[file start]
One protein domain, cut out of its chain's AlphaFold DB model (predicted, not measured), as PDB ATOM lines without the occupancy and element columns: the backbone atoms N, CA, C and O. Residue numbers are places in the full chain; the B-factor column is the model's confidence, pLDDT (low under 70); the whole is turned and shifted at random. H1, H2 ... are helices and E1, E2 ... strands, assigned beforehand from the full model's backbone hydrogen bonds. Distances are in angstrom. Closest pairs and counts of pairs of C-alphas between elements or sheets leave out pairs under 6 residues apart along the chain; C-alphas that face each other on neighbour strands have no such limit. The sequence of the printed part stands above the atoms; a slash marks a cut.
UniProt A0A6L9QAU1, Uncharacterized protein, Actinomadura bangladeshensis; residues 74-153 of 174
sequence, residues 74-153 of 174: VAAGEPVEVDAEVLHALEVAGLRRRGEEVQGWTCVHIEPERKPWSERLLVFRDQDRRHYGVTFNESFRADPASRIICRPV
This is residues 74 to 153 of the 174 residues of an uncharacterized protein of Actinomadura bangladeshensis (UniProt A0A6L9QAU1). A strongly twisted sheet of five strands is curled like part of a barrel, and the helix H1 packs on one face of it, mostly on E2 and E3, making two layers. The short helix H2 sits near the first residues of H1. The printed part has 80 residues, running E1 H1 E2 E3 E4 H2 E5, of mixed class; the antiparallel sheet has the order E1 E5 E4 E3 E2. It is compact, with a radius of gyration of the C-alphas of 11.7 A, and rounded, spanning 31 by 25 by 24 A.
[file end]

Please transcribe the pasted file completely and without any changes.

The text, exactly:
One protein domain, cut out of its chain's AlphaFold DB model (predicted, not measured), as PDB ATOM lines without the occupancy and element columns: the backbone atoms N, CA, C and O. Residue numbers are places in the full chain; the B-factor column is the model's confidence, pLDDT (low under 70); the whole is turned and shifted at random. H1, H2 ... are helices and E1, E2 ... strands, assigned beforehand from the full model's backbone hydrogen bonds. Distances are in angstrom. Closest pairs and counts of pairs of C-alphas between elements or sheets leave out pairs under 6 residues apart along the chain; C-alphas that face each other on neighbour strands have no such limit. The sequence of the printed part stands above the atoms; a slash marks a cut.
UniProt A0A6L9QAU1, Uncharacterized protein, Actinomadura bangladeshensis; residues 74-153 of 174
sequence, residues 74-153 of 174: VAAGEPVEVDAEVLHALEVAGLRRRGEEVQGWTCVHIEPERKPWSERLLVFRDQDRRHYGVTFNESFRADPASRIICRPV
This is residues 74 to 153 of the 174 residues of an uncharacterized protein of Actinomadura bangladeshensis (UniProt A0A6L9QAU1). A strongly twisted sheet of five strands is curled like part of a barrel, and the helix H1 packs on one face of it, mostly on E2 and E3, making two layers. The short helix H2 sits near the first residues of H1. The printed part has 80 residues, running E1 H1 E2 E3 E4 H2 E5, of mixed class; the antiparallel sheet has the order E1 E5 E4 E3 E2. It is compact, with a radius of gyration of the C-alphas of 11.7 A, and rounded, spanning 31 by 25 by 24 A.